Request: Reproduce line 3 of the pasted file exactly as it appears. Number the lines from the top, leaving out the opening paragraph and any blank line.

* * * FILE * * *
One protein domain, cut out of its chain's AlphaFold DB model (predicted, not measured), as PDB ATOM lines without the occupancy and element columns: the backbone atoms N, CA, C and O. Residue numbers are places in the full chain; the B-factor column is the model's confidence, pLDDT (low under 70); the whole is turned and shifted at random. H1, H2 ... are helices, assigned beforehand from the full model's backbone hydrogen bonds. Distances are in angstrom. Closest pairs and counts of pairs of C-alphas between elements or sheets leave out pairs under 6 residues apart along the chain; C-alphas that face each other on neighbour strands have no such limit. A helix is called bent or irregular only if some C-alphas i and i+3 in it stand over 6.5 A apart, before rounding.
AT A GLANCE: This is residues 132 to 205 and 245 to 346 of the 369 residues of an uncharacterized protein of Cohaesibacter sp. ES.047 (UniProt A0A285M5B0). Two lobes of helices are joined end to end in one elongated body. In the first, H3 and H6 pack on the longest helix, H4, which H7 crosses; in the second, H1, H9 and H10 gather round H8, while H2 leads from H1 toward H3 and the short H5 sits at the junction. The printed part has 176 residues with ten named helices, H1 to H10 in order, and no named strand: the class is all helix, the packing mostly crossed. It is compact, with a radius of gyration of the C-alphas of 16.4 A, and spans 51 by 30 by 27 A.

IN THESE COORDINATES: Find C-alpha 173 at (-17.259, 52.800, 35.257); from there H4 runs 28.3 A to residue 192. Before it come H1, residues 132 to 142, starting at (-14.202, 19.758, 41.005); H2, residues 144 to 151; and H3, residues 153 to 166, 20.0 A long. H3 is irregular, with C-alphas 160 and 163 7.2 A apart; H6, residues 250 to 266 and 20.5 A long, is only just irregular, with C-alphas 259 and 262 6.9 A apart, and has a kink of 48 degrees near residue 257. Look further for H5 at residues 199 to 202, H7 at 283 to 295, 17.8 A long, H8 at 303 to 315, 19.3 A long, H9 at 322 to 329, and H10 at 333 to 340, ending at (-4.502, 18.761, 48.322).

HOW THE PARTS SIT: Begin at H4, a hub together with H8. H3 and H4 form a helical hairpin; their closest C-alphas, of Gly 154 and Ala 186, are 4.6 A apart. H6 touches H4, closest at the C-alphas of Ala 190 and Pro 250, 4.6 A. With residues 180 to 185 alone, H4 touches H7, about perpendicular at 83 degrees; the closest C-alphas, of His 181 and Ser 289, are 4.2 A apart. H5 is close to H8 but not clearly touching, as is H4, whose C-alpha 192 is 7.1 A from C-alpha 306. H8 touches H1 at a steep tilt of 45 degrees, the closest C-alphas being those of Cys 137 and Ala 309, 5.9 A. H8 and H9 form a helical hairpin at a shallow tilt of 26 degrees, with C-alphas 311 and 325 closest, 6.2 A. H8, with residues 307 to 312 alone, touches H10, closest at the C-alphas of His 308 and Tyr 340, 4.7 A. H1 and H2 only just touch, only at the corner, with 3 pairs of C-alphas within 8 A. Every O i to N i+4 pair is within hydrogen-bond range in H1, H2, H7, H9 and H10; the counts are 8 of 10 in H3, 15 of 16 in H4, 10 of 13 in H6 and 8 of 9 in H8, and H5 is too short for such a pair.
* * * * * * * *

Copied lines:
HOW THE PARTS SIT: Begin at H4, a hub together with H8. H3 and H4 form a helical hairpin; their closest C-alphas, of Gly 154 and Ala 186, are 4.6 A apart. H6 touches H4, closest at the C-alphas of Ala 190 and Pro 250, 4.6 A. With residues 180 to 185 alone, H4 touches H7, about perpendicular at 83 degrees; the closest C-alphas, of His 181 and Ser 289, are 4.2 A apart. H5 is close to H8 but not clearly touching, as is H4, whose C-alpha 192 is 7.1 A from C-alpha 306. H8 touches H1 at a steep tilt of 45 degrees, the closest C-alphas being those of Cys 137 and Ala 309, 5.9 A. H8 and H9 form a helical hairpin at a shallow tilt of 26 degrees, with C-alphas 311 and 325 closest, 6.2 A. H8, with residues 307 to 312 alone, touches H10, closest at the C-alphas of His 308 and Tyr 340, 4.7 A. H1 and H2 only just touch, only at the corner, with 3 pairs of C-alphas within 8 A. Every O i to N i+4 pair is within hydrogen-bond range in H1, H2, H7, H9 and H10; the counts are 8 of 10 in H3, 15 of 16 in H4, 10 of 13 in H6 and 8 of 9 in H8, and H5 is too short for such a pair.